Through his company, VRM Accounting Services Incorporated, Singh made fraudulent claims to the South African Revenue Services (Sars) to the tune of nearly R4million.
The claims, which were false Pay As You Earn (PAYE) statements, were filed over an eight-month period.
Singh pleaded on behalf of VRM Accounting Services.
In hearing all the facts put before her, magistrate Sophie Reddy ruled that VRM Accounting Services Incorporates be fined R300000 with R200000 suspended for five years, provided they were not convicted of any similar offences.
Sars officials smelled a rat when claims were made from a group of companies but details of claimants were altered.
Also, some of the claims had the same person’s details, but a different company name was given.
A source close to the investigation revealed that the seven companies used to claim had all been liquidated and were past clients of the firm.
Singh appeared with two other co-accused yesterday. However, the State withdrew the charges against the two men.
Between December 2006 and April 2013, the firm processed 52 claims by 14 claimants.
In court, it was heard that some of these claimants were either employed at the company or were long-standing clients of the firm.
According to the charge sheet, Singh had prepared and submitted false IT12 (tax) returns to Sars.
He had also unlawfully used information of past clients to create and submit to Sars false EMP501 (payment reconciliation) declarations and IRP5 certificates to generate refunds and perverted the lawful procedure with the intention of obtaining undue tax refunds from Sars.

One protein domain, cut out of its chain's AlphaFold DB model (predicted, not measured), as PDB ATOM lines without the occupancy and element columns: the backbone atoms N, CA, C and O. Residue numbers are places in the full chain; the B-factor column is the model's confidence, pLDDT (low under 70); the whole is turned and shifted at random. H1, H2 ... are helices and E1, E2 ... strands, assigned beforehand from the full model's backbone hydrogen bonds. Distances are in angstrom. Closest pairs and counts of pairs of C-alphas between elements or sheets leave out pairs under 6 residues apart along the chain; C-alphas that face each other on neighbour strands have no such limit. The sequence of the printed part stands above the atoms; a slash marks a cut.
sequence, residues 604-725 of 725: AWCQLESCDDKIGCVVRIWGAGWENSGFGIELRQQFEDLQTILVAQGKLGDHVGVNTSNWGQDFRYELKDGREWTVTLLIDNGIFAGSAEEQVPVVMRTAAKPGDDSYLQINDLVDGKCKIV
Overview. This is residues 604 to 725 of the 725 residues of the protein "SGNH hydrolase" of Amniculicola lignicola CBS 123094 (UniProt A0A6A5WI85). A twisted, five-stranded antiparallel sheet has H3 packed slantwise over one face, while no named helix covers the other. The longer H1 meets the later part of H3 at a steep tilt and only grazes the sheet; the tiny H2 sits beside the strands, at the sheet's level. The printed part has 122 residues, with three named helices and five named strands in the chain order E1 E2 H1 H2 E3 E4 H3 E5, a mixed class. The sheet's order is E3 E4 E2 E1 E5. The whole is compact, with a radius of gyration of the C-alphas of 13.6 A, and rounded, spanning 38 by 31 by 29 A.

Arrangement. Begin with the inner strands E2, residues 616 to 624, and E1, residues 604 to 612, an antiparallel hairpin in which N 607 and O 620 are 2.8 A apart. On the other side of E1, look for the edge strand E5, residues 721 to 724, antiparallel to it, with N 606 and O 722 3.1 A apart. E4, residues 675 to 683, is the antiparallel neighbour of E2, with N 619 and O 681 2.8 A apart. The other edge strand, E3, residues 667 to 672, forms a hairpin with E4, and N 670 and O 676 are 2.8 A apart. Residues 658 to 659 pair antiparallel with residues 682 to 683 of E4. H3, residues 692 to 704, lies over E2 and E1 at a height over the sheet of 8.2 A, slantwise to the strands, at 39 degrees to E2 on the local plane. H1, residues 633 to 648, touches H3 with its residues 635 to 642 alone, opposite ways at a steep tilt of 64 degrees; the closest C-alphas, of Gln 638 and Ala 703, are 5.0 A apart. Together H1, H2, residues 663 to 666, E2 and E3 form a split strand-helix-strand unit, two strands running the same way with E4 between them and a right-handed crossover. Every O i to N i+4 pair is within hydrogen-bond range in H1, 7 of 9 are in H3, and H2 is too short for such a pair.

The actions undertaken by the firm cost Sars nearly R4m.
Singh’s legal defence said he had intended to plead guilty and be sentenced to a fine of R320000, of which R240000 would be suspended for five years.
In mitigation of sentence, his attorney added that Singh had been remorseful and once he was aware of the investigation by Sars, he had ceased all fraudulent activity.
In citing the State’s case, prosecutor Mbali Mdadane explained that accountants were held up to a high standard and in certain circumstances they could be held personally liable for intentional or negligent performance of their duties, which led to harm.
“The manner in which the accused committed the crime of fraud in this case was over a period of eight months, spanning two years and involved a very sophisticated scheme, perpetrated with the sole purpose to defraud Sars of an amount of R3 792 786 59, unfairly enriching its clients, employees and itself.
“It is was only after Sars investigators began investigating the fraudulent refunds and were questioning the taxpayers involved that the accused made efforts to correct its criminal behaviour,” Mdadane said.